Re: Reckoning with Our Past to Change Our Future.
Thank you for publishing Dr. Miskolcze’s Op-Ed “Reckoning With Our Past to Change Our Future.” Through the 1960s, El Segundo was well-known as a “sundown town” where Black people found within city limits after sundown would often be harassed or attacked. And many in El Segundo live in homes that still carry (now-unenforceable) covenants that restrict occupancy to those “of the white or Caucasian race.” For those aware of this history, it is not surprising to learn the lengths to which white El Segundo residents went to prevent the establishment of Titus Alexander’s Black beach resort. The current racial makeup of El Segundo and the town’s persistent issues with racial profiling flow directly from this legacy.
It, of course, would be unfair to say that progress has not been made in El Segundo since the city thwarted a Black man’s plans for a resort adjacent to its shores. El Segundo continues to diversify with each census count, the city council recently created a Diversity, Equity and Inclusion committee; and groups like ours, El Segundo for Black Lives, have mobilized fellow residents to join in our commitment to make El Segundo a more welcoming place for our Black neighbors, friends and family.
This path to progress, however, remains fraught with roadblocks to achieving true equality. For instance, this past summer, nearly 100 years after Titus Alexander, a woman—in a now viral video—unleashed a vicious racist tirade against three Black joggers at the very beach where Alexander had planned to open his resort. The woman in the video went on to openly weaponize the police against the three Black women, falsely claiming on a 911 call that she had been assaulted.
Yet, when these disgraceful incidents happen today—more and more—we see that the rebuke of such racist behavior and the demand for justice grow stronger. In this case, the El Segundo mayor and police department both released statements condemning the actions of the woman and asserted that El Segundo is a city for all people from all walks of life. But bold words such as these must be met with bolder action. We hope that with this newfound reckoning finally comes lasting and meaningful change that will ensure a brighter future for all Black lives in El Segundo.
Co-Head of Communications
El Segundo for Black Lives
Advocates for the Ballona Wetlands appreciate the Argonaut’s dedicating space to this issue of local and regional importance and we hope that continues. The original opinion piece on this topic, (“Gov. Newsom Shouldn’t Bulldoze LA’s Ballona Wetlands,” November 11), included criticisms of the current restoration plans that our organization generally agrees with but which may benefit from further clarity. We do not believe that SoCalGas is the primary driver of the restoration plans, as the original opinion piece seemed to suggest, but the evidence does clearly show that SoCalGas is exploiting those plans as a means to garner support for the modernization of their aging infrastructure, which they have admitted will reduce their operating expenses.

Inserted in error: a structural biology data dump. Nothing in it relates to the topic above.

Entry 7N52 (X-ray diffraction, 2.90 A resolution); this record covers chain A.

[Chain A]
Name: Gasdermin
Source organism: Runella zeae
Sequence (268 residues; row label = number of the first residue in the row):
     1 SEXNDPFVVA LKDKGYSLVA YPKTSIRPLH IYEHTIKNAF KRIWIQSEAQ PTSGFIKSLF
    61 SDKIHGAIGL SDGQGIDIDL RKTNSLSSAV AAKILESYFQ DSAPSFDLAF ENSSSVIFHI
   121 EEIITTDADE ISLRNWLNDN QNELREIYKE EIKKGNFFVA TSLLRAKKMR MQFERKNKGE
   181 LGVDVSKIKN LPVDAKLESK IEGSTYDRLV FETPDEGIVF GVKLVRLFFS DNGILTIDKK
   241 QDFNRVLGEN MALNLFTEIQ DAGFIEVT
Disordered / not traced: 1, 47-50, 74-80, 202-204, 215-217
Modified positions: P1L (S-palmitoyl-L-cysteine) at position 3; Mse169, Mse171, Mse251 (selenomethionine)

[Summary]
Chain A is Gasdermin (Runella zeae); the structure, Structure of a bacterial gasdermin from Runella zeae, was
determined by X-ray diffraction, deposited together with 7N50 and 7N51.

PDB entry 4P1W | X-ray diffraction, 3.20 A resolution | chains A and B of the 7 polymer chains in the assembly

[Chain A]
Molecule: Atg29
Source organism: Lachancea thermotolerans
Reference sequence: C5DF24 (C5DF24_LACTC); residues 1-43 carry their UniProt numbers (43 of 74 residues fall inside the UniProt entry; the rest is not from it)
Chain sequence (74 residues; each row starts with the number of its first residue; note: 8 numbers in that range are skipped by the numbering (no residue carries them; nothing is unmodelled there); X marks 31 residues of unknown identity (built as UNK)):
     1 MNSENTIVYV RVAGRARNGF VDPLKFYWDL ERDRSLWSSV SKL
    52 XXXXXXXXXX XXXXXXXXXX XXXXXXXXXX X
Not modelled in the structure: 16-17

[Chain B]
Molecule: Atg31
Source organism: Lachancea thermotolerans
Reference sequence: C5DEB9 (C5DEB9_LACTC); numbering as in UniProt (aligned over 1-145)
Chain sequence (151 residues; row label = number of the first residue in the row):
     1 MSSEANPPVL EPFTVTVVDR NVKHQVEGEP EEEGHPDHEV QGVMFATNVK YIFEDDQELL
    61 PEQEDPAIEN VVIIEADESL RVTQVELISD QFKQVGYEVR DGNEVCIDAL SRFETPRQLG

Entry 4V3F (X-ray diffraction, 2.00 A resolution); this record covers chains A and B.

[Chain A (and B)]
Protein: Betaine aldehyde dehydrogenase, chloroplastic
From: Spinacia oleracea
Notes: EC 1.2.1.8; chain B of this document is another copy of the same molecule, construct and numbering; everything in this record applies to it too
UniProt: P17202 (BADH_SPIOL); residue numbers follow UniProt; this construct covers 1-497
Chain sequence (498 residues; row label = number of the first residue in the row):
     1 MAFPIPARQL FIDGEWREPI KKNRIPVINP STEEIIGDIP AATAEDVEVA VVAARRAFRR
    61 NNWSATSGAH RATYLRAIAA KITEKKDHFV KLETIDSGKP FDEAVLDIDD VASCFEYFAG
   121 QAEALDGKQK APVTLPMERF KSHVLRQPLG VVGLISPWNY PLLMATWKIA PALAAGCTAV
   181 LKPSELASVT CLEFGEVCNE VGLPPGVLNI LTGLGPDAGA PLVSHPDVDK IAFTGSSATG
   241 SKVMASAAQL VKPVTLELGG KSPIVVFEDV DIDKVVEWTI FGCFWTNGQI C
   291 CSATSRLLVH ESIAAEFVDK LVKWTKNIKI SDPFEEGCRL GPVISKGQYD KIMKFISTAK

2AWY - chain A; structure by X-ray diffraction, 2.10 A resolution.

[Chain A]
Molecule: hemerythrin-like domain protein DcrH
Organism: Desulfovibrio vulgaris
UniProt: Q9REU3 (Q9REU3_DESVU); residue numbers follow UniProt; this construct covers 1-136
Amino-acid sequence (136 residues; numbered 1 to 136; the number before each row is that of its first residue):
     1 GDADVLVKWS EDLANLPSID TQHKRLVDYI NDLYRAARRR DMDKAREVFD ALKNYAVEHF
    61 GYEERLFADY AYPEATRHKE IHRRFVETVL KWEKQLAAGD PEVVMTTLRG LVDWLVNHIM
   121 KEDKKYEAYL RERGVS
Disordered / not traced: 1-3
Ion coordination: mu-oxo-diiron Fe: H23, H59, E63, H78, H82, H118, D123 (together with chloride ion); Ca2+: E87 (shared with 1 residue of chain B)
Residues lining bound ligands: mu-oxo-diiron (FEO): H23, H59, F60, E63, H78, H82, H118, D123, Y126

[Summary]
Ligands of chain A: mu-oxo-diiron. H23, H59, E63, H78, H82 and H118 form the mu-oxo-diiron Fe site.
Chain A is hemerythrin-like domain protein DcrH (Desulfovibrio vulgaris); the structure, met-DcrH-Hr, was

Everyone who values these wetlands would like the gas infrastructure to be gone, but a plan that expressly includes the drilling of new wells may be more environmentally harmful in the long term, given the growing political support for phasing out the facility entirely. Loyola Marymount University and Friends of Ballona Wetlands both receive tens of thousands of dollars in grant money from SoCalGas and have both shown a willingness to repeat the company’s PR narratives. Accordingly, it was not a surprise that representatives of those two entities strenuously objected to the original opinion piece.
Both LMU and the Friends also have close relationships with Playa Vista, the firm that developed much of what was historically part of the Ballona Wetlands, and both entities also supported a proposed special interest construction project in the ecological reserve that our nonprofit successfully thwarted. In fact, LMU received $450,000 from the entity that wanted to construct that project, which then touted the backing of LMU professors for their ill-advised and ultimately abandoned proposal. There is no question that this ecosystem, which already supports countless species of native plants and animals, can become even more valuable with thoughtful stewardship, which has been sadly lacking since this land was acquired in 2003 with $139 million in public funds.
Both LMU and Friends of Ballona Wetlands could help facilitate objective discussion about how best to achieve this, but they have chosen instead to further misleading narratives and half-truths about the restoration plans to further their narrow interests. Those who sincerely value the Ballona Wetlands as an ecological treasure with unrealized potential should be wary of those whose career interests are so intertwined with corporate and government funding that they seem to have lost any sense of objectivity.
Ballona Wetlands Land Trust